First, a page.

$10-million partnership will study the effectiveness of Canada’s wetlands in helping achieve climate targets

Wetlands provide habitat for wildlife, filtration for water and even play a role in protecting us from drought. Now a group of Canadian researchers, including Drs. Larry Flanagan and Matthew Bogard from the University of Lethbridge, will study them to learn more about their exact role in combating climate change.

Frank Lake Wetland near High River is one of the many Prairie wetlands that will be included in the study.

Led by Dr. Irena Creed, vice-principal of research and innovation at the University of Toronto, Scarborough, the project will build scientific understanding of wetlands, their function and the services they provide.

“There’s an assumption that nature is storing carbon to a certain degree, but we need stronger evidence to truly know how effective wetlands are as a nature-based climate solution,” says Creed.

“This work is highly relevant to southern Alberta and the Lethbridge area, because wetland protection and restoration is front and center in many discussions related to sustainable agriculture and watershed management,” says Bogard.

“This project is also key to broadening our knowledge about the part wetlands can play in mitigating climate change,” adds Flanagan.

Wetlands offer essential ecological services for wildlife, humans and climate. They protect and improve water quality, provide habitats for fish and wildlife, store floodwaters and maintain surface water during dry periods. They store large amounts of carbon, which is a benefit to fighting climate change, but also emit large quantities of methane, an especially potent greenhouse gas.

By teaming up, Bogard, an aquatic scientist, and Flanagan, a terrestrial ecologist, will provide a more integrated, land-to-water picture of wetlands and how they cycle carbon and nutrients, with a focus on understanding the magnitude of net carbon sequestration relative to emissions of other greenhouse gases, such as methane and nitrous oxide.

Bogard and his team will contribute to the project by measuring greenhouse gas content in the water accumulating in wetlands across Canada, especially those in the Prairie Pothole region — an area of the Great Plains in Alberta, Saskatchewan and Manitoba with shallow wetlands that were created by glacial activity. By calculating the rate of emissions of the most potent greenhouse gases — carbon dioxide, methane and nitrous oxide — the team will provide a comprehensive estimate of how wetlands influence Earth’s climate.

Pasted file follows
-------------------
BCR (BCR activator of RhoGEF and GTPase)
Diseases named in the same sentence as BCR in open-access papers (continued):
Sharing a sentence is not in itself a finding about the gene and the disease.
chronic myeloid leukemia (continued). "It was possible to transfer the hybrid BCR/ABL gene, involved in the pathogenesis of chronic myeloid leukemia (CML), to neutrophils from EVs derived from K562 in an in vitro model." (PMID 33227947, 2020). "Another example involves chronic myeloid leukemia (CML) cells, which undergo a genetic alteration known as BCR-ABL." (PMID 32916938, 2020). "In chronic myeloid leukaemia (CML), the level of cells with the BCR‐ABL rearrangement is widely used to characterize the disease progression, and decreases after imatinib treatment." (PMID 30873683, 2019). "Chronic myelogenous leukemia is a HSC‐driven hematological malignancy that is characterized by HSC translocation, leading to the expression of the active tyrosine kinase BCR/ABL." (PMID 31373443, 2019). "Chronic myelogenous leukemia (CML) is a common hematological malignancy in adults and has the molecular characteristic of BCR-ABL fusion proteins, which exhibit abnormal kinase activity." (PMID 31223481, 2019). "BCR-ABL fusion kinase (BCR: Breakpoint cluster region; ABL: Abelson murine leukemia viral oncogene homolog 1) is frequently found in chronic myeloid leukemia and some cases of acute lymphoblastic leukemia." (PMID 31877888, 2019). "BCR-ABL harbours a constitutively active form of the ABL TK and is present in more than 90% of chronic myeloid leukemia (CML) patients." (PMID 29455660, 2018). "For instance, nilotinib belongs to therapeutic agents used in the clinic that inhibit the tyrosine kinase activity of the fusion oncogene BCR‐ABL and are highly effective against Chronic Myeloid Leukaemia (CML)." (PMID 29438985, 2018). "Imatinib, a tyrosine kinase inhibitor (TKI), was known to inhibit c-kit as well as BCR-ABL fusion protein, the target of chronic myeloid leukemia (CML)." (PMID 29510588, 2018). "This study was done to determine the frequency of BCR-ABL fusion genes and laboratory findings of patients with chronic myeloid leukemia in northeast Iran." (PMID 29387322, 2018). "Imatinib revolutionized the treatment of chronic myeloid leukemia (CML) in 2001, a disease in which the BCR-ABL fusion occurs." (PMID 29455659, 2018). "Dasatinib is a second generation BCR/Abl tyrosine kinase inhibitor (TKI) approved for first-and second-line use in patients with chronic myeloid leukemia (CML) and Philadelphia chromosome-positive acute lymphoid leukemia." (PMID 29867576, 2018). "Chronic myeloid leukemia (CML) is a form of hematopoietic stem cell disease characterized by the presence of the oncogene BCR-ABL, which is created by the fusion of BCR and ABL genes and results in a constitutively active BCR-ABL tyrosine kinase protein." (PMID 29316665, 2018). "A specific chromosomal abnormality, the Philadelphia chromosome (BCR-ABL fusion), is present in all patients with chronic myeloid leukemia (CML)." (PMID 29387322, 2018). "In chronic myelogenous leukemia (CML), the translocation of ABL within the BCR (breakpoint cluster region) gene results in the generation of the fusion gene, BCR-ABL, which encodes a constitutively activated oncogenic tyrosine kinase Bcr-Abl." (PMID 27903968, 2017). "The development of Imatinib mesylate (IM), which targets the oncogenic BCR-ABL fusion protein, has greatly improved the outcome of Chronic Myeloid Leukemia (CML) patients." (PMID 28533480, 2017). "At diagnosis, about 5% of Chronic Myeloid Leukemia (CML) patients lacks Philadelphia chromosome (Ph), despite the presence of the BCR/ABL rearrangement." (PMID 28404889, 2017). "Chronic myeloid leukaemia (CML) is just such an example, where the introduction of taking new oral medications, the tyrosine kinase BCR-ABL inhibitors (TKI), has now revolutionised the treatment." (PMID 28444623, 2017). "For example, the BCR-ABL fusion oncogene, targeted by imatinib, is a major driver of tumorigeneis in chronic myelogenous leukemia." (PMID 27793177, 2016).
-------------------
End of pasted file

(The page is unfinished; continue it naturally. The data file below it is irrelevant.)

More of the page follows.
Flanagan and his team will bring expertise to the project by using a highly sensitive sampling technique called eddy covariance that continuously tracks exchanges of carbon dioxide and methane between wetlands and the atmosphere. In addition to measuring wetland greenhouse gas emissions, they will also assess wetland ecosystem responses to environmental conditions such as drought, warmer temperatures and nutrient pollution. This information will help to evaluate the contributions that nature-based solutions make to reduce the effects of climate change.

Creed says wetlands are among the most threatened ecosystems in the world, despite efforts to slow their rate of loss. Governments around the world have spent considerable money and resources rightfully trying to restore and rehabilitate them. At the same time, wetlands are being used as nature-based climate solutions without truly understanding the scale of their impact. What’s lacking is data showing at what point this strategy is good for addressing climate change. 

“We need to fully understand the science behind it, to know what the tipping point is for storing carbon dioxide versus releasing more potent greenhouse gases into the atmosphere such as methane,” says Creed, a renowned ecosystem scientist.

The project is being funded in part by the Government of Canada’s Climate Action and Awareness Fund. The fund is an investment of $206 million over five years to support Canadian-made projects that help reduce Canada’s greenhouse gas emissions.

The partnership will include researchers from six universities from across Canada and seven non-academic organizations representing government and conservation agencies led by Ducks Unlimited Canada. An additional $4 million dollars will be invested in the project by various non-academic partners.